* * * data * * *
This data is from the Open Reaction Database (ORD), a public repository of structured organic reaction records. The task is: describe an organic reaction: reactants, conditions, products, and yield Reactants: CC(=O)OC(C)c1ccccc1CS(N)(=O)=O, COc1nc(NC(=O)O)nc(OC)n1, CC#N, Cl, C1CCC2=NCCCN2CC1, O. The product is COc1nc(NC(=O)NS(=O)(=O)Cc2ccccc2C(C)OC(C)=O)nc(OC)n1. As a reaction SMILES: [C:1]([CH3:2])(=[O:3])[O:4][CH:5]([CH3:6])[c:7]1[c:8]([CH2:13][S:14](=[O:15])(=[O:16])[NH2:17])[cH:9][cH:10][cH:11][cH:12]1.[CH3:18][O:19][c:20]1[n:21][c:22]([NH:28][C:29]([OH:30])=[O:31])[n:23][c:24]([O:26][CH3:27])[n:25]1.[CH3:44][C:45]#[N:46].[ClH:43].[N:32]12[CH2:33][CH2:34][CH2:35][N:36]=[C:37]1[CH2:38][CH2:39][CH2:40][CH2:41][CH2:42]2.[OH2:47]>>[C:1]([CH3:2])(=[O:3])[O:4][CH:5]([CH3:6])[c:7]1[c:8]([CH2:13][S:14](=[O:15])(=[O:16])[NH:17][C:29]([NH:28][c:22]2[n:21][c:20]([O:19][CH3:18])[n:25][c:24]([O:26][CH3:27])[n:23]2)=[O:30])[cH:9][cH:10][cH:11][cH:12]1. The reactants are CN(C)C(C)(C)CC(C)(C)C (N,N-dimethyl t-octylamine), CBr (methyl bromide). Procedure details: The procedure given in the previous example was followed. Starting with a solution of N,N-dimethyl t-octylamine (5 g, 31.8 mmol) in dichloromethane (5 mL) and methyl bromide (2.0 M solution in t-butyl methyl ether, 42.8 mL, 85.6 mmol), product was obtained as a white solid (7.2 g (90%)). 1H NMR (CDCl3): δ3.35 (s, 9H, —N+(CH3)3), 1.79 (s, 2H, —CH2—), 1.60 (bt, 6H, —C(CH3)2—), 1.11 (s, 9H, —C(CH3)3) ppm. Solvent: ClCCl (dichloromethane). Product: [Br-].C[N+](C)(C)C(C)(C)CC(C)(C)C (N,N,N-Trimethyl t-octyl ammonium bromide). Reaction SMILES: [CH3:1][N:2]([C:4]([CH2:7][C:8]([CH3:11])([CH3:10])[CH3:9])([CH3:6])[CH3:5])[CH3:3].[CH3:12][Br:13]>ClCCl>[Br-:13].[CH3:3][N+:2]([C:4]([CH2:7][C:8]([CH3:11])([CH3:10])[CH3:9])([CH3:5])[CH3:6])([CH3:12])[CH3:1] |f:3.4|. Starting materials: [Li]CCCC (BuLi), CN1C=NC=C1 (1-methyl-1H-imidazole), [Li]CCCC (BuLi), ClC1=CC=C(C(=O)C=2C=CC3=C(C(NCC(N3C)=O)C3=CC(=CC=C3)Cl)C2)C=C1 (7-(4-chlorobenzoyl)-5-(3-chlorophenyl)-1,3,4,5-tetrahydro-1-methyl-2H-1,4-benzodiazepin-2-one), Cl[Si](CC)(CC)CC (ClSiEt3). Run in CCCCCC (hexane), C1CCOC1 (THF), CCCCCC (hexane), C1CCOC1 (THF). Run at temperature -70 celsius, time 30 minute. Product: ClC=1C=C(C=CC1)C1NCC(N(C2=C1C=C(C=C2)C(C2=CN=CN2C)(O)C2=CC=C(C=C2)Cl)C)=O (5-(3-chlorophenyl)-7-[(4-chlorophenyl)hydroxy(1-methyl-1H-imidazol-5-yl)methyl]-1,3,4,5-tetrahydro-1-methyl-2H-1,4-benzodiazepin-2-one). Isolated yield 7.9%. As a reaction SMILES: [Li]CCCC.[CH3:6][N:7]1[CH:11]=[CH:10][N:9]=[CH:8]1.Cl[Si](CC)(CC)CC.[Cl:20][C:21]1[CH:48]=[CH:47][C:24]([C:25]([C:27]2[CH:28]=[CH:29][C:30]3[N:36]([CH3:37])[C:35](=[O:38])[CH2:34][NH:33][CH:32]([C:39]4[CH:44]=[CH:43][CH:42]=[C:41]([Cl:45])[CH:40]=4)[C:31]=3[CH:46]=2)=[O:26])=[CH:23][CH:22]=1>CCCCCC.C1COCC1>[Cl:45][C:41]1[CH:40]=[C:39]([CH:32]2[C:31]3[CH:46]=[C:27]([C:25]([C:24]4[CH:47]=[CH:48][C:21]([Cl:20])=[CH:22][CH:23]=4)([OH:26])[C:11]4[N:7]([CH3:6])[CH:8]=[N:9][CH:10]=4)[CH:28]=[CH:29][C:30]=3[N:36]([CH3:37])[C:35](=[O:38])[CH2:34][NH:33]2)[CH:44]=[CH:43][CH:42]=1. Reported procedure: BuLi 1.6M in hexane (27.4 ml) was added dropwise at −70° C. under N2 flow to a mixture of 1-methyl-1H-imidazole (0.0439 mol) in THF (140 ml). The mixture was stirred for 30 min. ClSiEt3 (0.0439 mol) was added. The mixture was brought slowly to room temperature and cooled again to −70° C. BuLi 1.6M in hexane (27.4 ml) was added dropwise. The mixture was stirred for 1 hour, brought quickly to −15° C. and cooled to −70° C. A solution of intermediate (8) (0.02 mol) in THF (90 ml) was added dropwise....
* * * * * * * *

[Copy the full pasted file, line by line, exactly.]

This data is from the Open Reaction Database (ORD), a public repository of structured organic reaction records. The task is: describe an organic reaction: reactants, conditions, products, and yield Reactants: CC(=O)OC(C)c1ccccc1CS(N)(=O)=O, COc1nc(NC(=O)O)nc(OC)n1, CC#N, Cl, C1CCC2=NCCCN2CC1, O. The product is COc1nc(NC(=O)NS(=O)(=O)Cc2ccccc2C(C)OC(C)=O)nc(OC)n1. As a reaction SMILES: [C:1]([CH3:2])(=[O:3])[O:4][CH:5]([CH3:6])[c:7]1[c:8]([CH2:13][S:14](=[O:15])(=[O:16])[NH2:17])[cH:9][cH:10][cH:11][cH:12]1.[CH3:18][O:19][c:20]1[n:21][c:22]([NH:28][C:29]([OH:30])=[O:31])[n:23][c:24]([O:26][CH3:27])[n:25]1.[CH3:44][C:45]#[N:46].[ClH:43].[N:32]12[CH2:33][CH2:34][CH2:35][N:36]=[C:37]1[CH2:38][CH2:39][CH2:40][CH2:41][CH2:42]2.[OH2:47]>>[C:1]([CH3:2])(=[O:3])[O:4][CH:5]([CH3:6])[c:7]1[c:8]([CH2:13][S:14](=[O:15])(=[O:16])[NH:17][C:29]([NH:28][c:22]2[n:21][c:20]([O:19][CH3:18])[n:25][c:24]([O:26][CH3:27])[n:23]2)=[O:30])[cH:9][cH:10][cH:11][cH:12]1. The reactants are CN(C)C(C)(C)CC(C)(C)C (N,N-dimethyl t-octylamine), CBr (methyl bromide). Procedure details: The procedure given in the previous example was followed. Starting with a solution of N,N-dimethyl t-octylamine (5 g, 31.8 mmol) in dichloromethane (5 mL) and methyl bromide (2.0 M solution in t-butyl methyl ether, 42.8 mL, 85.6 mmol), product was obtained as a white solid (7.2 g (90%)). 1H NMR (CDCl3): δ3.35 (s, 9H, —N+(CH3)3), 1.79 (s, 2H, —CH2—), 1.60 (bt, 6H, —C(CH3)2—), 1.11 (s, 9H, —C(CH3)3) ppm. Solvent: ClCCl (dichloromethane). Product: [Br-].C[N+](C)(C)C(C)(C)CC(C)(C)C (N,N,N-Trimethyl t-octyl ammonium bromide). Reaction SMILES: [CH3:1][N:2]([C:4]([CH2:7][C:8]([CH3:11])([CH3:10])[CH3:9])([CH3:6])[CH3:5])[CH3:3].[CH3:12][Br:13]>ClCCl>[Br-:13].[CH3:3][N+:2]([C:4]([CH2:7][C:8]([CH3:11])([CH3:10])[CH3:9])([CH3:5])[CH3:6])([CH3:12])[CH3:1] |f:3.4|. Starting materials: [Li]CCCC (BuLi), CN1C=NC=C1 (1-methyl-1H-imidazole), [Li]CCCC (BuLi), ClC1=CC=C(C(=O)C=2C=CC3=C(C(NCC(N3C)=O)C3=CC(=CC=C3)Cl)C2)C=C1 (7-(4-chlorobenzoyl)-5-(3-chlorophenyl)-1,3,4,5-tetrahydro-1-methyl-2H-1,4-benzodiazepin-2-one), Cl[Si](CC)(CC)CC (ClSiEt3). Run in CCCCCC (hexane), C1CCOC1 (THF), CCCCCC (hexane), C1CCOC1 (THF). Run at temperature -70 celsius, time 30 minute. Product: ClC=1C=C(C=CC1)C1NCC(N(C2=C1C=C(C=C2)C(C2=CN=CN2C)(O)C2=CC=C(C=C2)Cl)C)=O (5-(3-chlorophenyl)-7-[(4-chlorophenyl)hydroxy(1-methyl-1H-imidazol-5-yl)methyl]-1,3,4,5-tetrahydro-1-methyl-2H-1,4-benzodiazepin-2-one). Isolated yield 7.9%. As a reaction SMILES: [Li]CCCC.[CH3:6][N:7]1[CH:11]=[CH:10][N:9]=[CH:8]1.Cl[Si](CC)(CC)CC.[Cl:20][C:21]1[CH:48]=[CH:47][C:24]([C:25]([C:27]2[CH:28]=[CH:29][C:30]3[N:36]([CH3:37])[C:35](=[O:38])[CH2:34][NH:33][CH:32]([C:39]4[CH:44]=[CH:43][CH:42]=[C:41]([Cl:45])[CH:40]=4)[C:31]=3[CH:46]=2)=[O:26])=[CH:23][CH:22]=1>CCCCCC.C1COCC1>[Cl:45][C:41]1[CH:40]=[C:39]([CH:32]2[C:31]3[CH:46]=[C:27]([C:25]([C:24]4[CH:47]=[CH:48][C:21]([Cl:20])=[CH:22][CH:23]=4)([OH:26])[C:11]4[N:7]([CH3:6])[CH:8]=[N:9][CH:10]=4)[CH:28]=[CH:29][C:30]=3[N:36]([CH3:37])[C:35](=[O:38])[CH2:34][NH:33]2)[CH:44]=[CH:43][CH:42]=1. Reported procedure: BuLi 1.6M in hexane (27.4 ml) was added dropwise at −70° C. under N2 flow to a mixture of 1-methyl-1H-imidazole (0.0439 mol) in THF (140 ml). The mixture was stirred for 30 min. ClSiEt3 (0.0439 mol) was added. The mixture was brought slowly to room temperature and cooled again to −70° C. BuLi 1.6M in hexane (27.4 ml) was added dropwise. The mixture was stirred for 1 hour, brought quickly to −15° C. and cooled to −70° C. A solution of intermediate (8) (0.02 mol) in THF (90 ml) was added dropwise....